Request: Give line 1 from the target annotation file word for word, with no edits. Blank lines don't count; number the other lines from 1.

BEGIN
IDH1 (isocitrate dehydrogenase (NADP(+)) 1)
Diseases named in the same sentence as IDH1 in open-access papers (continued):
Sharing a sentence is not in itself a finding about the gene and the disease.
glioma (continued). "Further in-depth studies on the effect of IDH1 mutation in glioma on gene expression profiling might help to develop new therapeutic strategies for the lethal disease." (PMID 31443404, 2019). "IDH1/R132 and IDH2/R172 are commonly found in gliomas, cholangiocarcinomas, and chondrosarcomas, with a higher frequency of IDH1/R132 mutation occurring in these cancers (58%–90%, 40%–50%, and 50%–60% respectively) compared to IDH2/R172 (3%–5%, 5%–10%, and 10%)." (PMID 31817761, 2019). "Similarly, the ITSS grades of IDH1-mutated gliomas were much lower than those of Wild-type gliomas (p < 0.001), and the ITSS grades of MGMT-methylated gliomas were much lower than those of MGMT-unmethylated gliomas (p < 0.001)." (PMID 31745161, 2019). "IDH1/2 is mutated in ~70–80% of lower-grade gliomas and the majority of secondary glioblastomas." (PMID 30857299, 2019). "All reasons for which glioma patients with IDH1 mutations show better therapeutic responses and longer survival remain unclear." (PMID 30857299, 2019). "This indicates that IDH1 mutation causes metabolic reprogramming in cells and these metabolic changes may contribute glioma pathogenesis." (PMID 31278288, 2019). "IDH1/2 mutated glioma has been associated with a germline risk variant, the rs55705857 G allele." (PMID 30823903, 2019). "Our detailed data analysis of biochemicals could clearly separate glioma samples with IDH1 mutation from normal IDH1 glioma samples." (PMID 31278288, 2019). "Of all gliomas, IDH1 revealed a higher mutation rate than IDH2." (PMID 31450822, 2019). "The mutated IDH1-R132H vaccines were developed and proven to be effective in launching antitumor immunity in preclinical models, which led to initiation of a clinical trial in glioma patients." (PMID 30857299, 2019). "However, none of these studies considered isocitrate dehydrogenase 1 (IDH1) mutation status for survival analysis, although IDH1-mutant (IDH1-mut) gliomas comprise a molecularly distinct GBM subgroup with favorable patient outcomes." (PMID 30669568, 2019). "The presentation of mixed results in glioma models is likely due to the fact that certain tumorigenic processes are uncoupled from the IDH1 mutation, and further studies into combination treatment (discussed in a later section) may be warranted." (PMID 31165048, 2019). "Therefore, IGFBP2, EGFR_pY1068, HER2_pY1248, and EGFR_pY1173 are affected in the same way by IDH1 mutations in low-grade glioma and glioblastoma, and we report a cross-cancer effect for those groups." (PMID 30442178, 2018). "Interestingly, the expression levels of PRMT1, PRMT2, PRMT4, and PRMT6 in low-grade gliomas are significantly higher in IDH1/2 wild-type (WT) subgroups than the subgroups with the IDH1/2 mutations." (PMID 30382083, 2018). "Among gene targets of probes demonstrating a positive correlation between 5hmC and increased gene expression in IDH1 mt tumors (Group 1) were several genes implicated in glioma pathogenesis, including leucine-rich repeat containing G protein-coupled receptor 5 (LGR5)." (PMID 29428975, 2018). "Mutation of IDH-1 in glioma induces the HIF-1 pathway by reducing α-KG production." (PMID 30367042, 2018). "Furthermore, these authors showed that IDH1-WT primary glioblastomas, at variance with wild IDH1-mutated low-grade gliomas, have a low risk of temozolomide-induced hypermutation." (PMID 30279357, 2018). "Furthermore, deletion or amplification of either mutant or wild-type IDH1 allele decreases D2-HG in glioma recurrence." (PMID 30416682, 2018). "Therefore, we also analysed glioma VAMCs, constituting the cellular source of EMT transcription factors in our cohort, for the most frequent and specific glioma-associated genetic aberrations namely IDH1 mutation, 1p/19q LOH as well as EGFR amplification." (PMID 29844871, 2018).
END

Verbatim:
IDH1 (isocitrate dehydrogenase (NADP(+)) 1)